Luke Thomas, Welsh Lamb Club chef, said: “It’s such a shame to see fewer families getting around the dinner table these days. I think food should be at the heart of the home and is a great way of bringing people together.”

With articles placed into the press by special interest groups involved with poultry, lamb and potatoes, we’re only really missing a story from Bisto and we’d have the perfect PR roast dinner on our hands.

“Wear a nice pink cotton shirt, you’ll make more money!” says cotton spokesperson

According to the Daily Mail:

The power of pink: Men who wear shirts of that colour earn £1,000 a year more than those who don’t

– Men who wear pink also tend to be confident and get more compliments from female colleagues

– Research also found men in white are most punctual, while those in blue have the least work romances

Men who wear pink shirts to work earn more and are better qualified than those who favour traditional colours such as white or blue, it has emerged.

Researchers also found men who wear pink are more likely to get compliments from female colleagues and are more confident characters in the office.

The story was also picked up by The Independent and The Telegraph. Who were the researchers undertaking this valuable research?
 
Stephanie Thiers-Ratcliffe, International Marketing Manager for Cotton USA, which commissioned the study, said: ‘You can tell a lot about someone by the colour they wear.
It isn’t hard to see why a cotton spokesperson might have an interest in reminding us of the value of a nice cotton shirt.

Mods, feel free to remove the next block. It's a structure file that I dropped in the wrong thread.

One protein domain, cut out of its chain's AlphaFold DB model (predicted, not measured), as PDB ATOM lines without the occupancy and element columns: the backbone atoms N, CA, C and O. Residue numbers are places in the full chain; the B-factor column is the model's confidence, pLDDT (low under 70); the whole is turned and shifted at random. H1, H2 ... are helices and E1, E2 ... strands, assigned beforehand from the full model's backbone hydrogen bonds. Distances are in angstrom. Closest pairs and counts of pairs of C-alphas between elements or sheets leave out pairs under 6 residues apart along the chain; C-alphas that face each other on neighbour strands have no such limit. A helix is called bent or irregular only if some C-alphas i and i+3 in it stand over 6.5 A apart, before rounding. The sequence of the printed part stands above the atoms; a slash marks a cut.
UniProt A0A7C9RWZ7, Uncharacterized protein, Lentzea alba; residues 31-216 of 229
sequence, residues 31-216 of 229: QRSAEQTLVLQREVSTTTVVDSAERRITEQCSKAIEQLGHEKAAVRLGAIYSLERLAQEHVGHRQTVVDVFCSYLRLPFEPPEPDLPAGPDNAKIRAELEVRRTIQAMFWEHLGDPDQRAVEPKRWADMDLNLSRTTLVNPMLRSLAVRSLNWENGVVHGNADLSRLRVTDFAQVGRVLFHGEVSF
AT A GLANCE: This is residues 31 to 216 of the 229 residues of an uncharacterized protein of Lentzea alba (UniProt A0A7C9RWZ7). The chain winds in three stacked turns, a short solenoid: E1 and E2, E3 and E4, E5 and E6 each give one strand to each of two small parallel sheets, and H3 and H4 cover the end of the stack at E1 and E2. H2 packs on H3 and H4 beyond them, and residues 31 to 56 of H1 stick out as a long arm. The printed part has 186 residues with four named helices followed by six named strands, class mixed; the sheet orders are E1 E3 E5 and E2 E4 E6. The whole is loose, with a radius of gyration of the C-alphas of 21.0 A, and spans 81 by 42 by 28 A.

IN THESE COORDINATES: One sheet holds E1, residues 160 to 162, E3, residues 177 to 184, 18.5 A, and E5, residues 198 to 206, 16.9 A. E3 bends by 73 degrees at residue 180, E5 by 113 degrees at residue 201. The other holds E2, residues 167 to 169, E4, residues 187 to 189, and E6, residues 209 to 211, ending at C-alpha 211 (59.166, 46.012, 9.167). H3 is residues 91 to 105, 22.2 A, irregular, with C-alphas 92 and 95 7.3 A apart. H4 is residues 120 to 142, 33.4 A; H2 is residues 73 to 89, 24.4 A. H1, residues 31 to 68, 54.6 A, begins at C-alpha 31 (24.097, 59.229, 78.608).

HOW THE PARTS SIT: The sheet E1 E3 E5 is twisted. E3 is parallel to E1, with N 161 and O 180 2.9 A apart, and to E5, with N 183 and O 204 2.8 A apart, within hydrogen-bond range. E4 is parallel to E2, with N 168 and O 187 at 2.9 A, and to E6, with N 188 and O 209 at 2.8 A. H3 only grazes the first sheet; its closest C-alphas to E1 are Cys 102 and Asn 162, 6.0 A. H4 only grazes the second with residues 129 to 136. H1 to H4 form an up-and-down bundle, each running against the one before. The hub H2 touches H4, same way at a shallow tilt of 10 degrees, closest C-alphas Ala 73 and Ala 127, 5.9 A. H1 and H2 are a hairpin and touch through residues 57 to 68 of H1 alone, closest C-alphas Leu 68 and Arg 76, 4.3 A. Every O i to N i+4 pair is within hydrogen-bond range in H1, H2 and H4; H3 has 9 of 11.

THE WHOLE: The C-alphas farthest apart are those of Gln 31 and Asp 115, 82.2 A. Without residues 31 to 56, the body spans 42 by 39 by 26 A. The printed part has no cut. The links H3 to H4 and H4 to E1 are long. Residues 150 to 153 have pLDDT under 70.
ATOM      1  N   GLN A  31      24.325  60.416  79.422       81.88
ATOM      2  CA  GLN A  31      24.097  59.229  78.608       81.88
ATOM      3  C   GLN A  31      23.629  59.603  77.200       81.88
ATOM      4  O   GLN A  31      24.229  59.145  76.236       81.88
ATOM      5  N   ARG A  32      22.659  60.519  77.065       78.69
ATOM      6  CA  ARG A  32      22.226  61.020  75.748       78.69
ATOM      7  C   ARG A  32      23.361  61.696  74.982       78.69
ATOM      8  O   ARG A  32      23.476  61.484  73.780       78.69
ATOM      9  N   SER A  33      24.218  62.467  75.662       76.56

Unsurprisingly, the research was carried out by OnePoll – the polling company behind almost every dodgy survey story you’ll see, and a company who have such more work published in the Daily Mail they’re practically on retainer. Here’s the press release on their parent company’s website:
 
Plugging the press release into Churnalism.com, it’s clear that the Daily Mail’s David Baker had a laid-back morning on the 22nd, taking a whopping 84% of his article directly from the press release. Not too far behind him was Mark Reynolds of the Daily Express, who took 67% of his article from the press release.
 
As for the so-called research, the findings have a near-astrological feel: 
 
One in four men feels more attractive in a pink shirt and those who frequently wear purple or lilac have the most office romances, while those who prefer blue have the least.
 
Men who wear pink are also twice as likely to have a Master’s degree than those who favour white shirts, with one in ten pink shirt wearers having a PHD.
The report also found men who favour shirts with green tones are the most likely to be late for work, whilst white shirt fans are the most punctual, the survey found.
And if you are trying for a promotion then it’s best to dress in a purple shirt, it emerged.
So it may well be that the colour of your shirt dictates certain attributes about your life… or it may well be that if you ask enough questions, you’ll gather enough data to be able to mine your way to a raft of meaningless conclusions.
 
Also, can you spot the glaring flaw? I’ll give you a hint: since when did anyone ever wear the same shirt colour every day…?